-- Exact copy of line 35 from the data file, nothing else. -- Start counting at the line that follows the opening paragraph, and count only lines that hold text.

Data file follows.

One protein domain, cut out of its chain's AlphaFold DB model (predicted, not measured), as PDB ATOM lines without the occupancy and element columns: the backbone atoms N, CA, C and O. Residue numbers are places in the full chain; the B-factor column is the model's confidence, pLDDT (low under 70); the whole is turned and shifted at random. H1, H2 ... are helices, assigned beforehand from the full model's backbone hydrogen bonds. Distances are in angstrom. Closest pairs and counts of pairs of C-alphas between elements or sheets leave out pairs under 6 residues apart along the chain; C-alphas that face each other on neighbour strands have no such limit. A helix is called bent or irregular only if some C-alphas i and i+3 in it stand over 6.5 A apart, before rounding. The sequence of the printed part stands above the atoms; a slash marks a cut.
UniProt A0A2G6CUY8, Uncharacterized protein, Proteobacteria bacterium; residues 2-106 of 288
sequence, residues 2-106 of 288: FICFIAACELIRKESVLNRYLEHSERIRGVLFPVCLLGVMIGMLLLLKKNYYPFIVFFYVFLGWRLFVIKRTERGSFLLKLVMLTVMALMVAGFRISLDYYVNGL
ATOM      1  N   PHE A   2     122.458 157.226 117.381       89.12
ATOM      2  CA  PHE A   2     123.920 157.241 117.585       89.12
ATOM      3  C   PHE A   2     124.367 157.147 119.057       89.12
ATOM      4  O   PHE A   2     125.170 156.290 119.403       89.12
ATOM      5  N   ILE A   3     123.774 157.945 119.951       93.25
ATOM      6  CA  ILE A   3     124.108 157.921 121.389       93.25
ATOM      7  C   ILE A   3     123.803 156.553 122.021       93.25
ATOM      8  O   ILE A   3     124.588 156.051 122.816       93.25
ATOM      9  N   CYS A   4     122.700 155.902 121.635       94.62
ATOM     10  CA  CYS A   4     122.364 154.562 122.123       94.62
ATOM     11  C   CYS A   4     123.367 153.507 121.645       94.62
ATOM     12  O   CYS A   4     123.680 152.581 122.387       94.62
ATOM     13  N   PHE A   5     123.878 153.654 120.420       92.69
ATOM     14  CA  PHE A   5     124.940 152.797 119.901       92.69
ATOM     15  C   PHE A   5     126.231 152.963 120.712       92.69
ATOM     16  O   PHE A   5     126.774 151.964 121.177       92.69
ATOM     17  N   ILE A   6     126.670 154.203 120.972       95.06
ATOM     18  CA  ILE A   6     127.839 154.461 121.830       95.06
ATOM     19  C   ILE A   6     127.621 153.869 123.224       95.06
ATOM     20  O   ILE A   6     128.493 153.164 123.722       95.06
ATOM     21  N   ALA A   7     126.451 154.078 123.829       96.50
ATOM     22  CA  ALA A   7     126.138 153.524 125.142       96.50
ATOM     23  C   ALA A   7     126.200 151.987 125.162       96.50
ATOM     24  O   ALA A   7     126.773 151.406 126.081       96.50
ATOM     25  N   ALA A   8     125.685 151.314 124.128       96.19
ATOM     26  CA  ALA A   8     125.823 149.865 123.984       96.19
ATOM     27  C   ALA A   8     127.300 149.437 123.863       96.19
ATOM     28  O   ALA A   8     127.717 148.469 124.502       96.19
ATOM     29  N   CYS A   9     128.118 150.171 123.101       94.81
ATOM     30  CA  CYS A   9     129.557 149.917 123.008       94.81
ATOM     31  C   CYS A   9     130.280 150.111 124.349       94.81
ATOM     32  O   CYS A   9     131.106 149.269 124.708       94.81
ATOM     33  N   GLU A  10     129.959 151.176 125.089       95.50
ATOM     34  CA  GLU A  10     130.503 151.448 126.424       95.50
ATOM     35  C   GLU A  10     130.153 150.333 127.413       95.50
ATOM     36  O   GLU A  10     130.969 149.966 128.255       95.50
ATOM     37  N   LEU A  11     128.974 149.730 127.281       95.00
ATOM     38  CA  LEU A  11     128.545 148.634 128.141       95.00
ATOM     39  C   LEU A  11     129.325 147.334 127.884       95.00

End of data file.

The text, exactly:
ATOM     33  N   GLU A  10     129.959 151.176 125.089       95.50